Before the Amgen Tour of California, I would say my fifth place and the best young rider jersey at the Tour de France last year. But winning in California is definitely the highlight so far. I had been knocking at the door of winning a stage race a couple times and finally got it. Now I want to win another one. The race next week (Tour de Suisse) is another chance and I’m feeling very good about my chances.
-How does the Tour of Utah compare with other US races? International races?
It’s a very hard race, with lots of climbing. In that way, it compares to some of the difficult one-week races in Europe, like Paris-Nice, the Criterium du Dauphine or the Tour de Suisse. But it also has a bit of American style with the circuit race in Park City and, before it got UCI status, the criteriums.
-What are the differences between races in the US and Europe?
There’s not a whole lot of difference. It’s mainly what the competition is around you. When you’re in a World Tour race, you know you better bring your “A” game. There’s so much more on the line in those races. In the United States, it’s the competition of knowing all the Americans in the race want to do their best and show off on their home turf.
-Describe a typical day for you do during a multi-stage race.
It’s really the same routine every day. We’re usually up and eating at least two or three hours before the race starts. We always arrive between 75 and 90 minutes from the start. Then there’s pinning on your number, getting dressed and ready and signing in for the start. The race usually lasts between four and six hours. Then it’s back to the bus to shower and clean-up, the transfer to the hotel and massage and relaxation and recovery. We usually eat dinner between 7:30 and 8 o’clock and then rest in our rooms. The key is to stay off your feet. You want to conserve as much energy as possible.
-What are some of your goals for the future?
Every cyclist dreams of wearing the yellow jersey and standing on the podium in Paris. But realistically, for me, it’s a few years off. I want to do my best in the world’s biggest race, but I’m not going to be disappointed if I don’t win the Tour right away. I’m still young and there are a lot of races to be won.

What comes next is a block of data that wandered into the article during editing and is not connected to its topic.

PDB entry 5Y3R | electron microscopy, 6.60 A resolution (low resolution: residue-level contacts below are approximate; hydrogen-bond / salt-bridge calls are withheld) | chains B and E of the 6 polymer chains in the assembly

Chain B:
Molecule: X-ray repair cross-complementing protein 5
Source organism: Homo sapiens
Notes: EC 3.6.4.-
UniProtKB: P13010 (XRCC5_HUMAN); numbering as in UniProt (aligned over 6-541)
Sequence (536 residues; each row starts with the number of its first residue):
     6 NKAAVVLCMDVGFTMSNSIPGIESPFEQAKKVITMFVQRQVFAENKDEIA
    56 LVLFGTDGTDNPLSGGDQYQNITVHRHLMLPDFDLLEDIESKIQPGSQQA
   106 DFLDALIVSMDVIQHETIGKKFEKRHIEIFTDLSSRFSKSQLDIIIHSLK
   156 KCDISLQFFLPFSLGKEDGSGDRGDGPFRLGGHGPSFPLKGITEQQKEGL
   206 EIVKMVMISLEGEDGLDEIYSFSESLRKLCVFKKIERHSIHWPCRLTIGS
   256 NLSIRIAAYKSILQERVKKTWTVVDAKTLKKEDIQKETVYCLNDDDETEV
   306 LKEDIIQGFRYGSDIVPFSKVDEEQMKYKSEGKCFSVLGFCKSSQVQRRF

-Funniest thing you’ve seen in the peloton?
That’s a good question. I’d really have to think about that. There are a lot of things that go on in the peloton, but in between paying attention and focusing on the racing, nothing immediately comes to mind.
–How do you prepare for the long racing season?
Does the season ever end? (Laughs) Sometimes it seems that way. We usually wrap up in September or early October with our team meetings, then its home for a few weeks off the bike. But it starts up again, usually in early November. And what you do in the months of November, December and January often dictate how your season will begin. For me this year, I did the Tour of San Luis in late January and got second. So that was a great way to start my season and prepare for the long-range goal of doing well at the Tour de France.
-What do you do to relax in the “off-season”?
Now that I have a new daughter, things will definitely be different this off-season. This past off-season wasn’t really much of a rest. I had a lot of things I wanted to improve upon and the months of November and December are the ones where improvements and gains are made. I focused on my climbing and improving my time trialing ability. So that meant going to a wind tunnel and also doing some good training rides at home.
-The Tour de France runs from June 29th to July 21st. The Tour of Utah will be contested from August 5th to 11th.